Sunday, December 11, 2022

C'mon, National Weather Service (Modified)

Why isn't a blizzard watch in effect in South Dakota?

It turns out that is a valid question, but it was posed to the wrong people. I apologize to the NWS in Rapid City. 

It turns out that National Weather Service headquarters eliminated the blizzard watch product as part of a (my opinion) misguided product "simplification."
There are lots of things that should be simplified in the NWS. For example, I think "advisories" should completely go away. But, differentiating a blizzard from an ordinary "winter storm" isn't one of them!

So, the NWS in Rapid City could not have issued a blizzard watch. 

I was also misled by the blizzard watch still being in the product list at Pivotal Weather (below) and by the fact it is still listed at Wikipedia.

I wish to thank Jon Porter of AccuWeather for providing me with the correct info. 

NWS headquarters needs rethink the blizzard watch. I also believe it needs to add an "ice storm watch."

[original text below]

The National Weather Service office in Rapid City, SD, which has forecast responsibility for the southwest part of that state, wrote at 2:25pm MST:
  • Confidence in heavy snow and [high] wind very high
  • ...this would support blizzard conditions.
  • Snow amounts...on the South Dakota plains should be in the 10-20 inch range, with 6-12 inches possible from NE Wyoming into NW South Dakota. 12-24+ inches are still possible in the northern Black Hills and northern foothills. [the 24+" refers to total snowfall, not to drifting]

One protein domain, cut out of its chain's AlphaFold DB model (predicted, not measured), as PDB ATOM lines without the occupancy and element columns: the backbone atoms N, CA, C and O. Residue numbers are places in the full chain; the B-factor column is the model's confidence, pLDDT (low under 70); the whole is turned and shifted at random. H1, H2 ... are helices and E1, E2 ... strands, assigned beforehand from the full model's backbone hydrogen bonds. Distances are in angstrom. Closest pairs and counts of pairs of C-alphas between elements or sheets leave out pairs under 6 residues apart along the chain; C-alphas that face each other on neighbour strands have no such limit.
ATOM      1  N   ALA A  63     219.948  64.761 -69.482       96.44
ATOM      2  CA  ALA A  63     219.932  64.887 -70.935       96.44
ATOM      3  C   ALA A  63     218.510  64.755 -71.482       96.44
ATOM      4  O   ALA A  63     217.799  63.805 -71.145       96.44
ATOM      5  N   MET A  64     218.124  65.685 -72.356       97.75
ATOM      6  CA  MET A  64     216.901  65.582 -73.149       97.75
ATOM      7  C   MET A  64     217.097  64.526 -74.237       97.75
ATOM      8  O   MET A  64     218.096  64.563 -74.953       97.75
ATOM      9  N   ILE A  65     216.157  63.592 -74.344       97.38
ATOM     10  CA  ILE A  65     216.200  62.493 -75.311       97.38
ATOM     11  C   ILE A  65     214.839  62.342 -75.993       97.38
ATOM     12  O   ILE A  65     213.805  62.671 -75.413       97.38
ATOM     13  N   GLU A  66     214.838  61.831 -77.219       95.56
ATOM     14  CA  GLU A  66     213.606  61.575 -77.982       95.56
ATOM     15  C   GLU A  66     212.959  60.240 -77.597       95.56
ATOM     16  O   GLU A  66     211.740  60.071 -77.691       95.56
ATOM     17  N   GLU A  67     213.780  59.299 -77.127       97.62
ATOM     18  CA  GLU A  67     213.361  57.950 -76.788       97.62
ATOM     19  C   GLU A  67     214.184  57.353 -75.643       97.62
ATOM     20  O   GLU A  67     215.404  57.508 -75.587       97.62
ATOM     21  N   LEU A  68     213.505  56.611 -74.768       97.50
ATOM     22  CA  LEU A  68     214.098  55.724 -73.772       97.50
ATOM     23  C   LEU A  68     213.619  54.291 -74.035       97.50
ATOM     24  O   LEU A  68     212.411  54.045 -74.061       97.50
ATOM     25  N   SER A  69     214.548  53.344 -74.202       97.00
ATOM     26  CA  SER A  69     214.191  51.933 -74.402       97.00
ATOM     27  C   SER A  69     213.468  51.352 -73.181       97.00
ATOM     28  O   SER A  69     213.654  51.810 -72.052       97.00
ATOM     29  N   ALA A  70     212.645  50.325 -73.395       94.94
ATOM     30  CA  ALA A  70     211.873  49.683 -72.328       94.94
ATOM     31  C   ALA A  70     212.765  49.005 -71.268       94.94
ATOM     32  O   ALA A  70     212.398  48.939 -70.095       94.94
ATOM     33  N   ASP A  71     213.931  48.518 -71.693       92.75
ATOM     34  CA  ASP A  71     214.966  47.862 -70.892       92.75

Okay, fine. The Rapid City NWS is expecting a crippling blizzard. I agree with every word of this. But, why doesn't their forecast match their words?! If they believe a major blizzard is going to occur, why haven't they issued a blizzard watch or blizzard warning?
Instead, there is a vast "winter storm watch" that is rather uninformative. For example, in Minnesota, the winter storm watch is for freezing rain and ice conditions. In South Dakota, it means blizzard. In Montana, it means just a couple of inches of snow. 

The NWS in Cheyenne has issued a blizzard warning (orange) and a winter storm warning (pink). 

The NWS's own "impact index" (below) says, "expect considerable disruption to daily life." The values in SD are the same as in the blizzard warning area. 

I cannot think of a single reason why adjacent parts of western South Dakota are not under a blizzard watch or warning, except for the inconsistency between NWS offices -- which is a lousy reason. People need time to plan for a storm of this power. A glance that the forecast map doesn't provide the "pay attention!" message it needs to provide, especially since different preparations are needed for ice versus a blizzard.

That is an advantage of using a service like AccuWeather: consistency. 

But, the NWS can and should do better than this when a major threat to safety and economic loss exists. 

Do better, National Weather Service!

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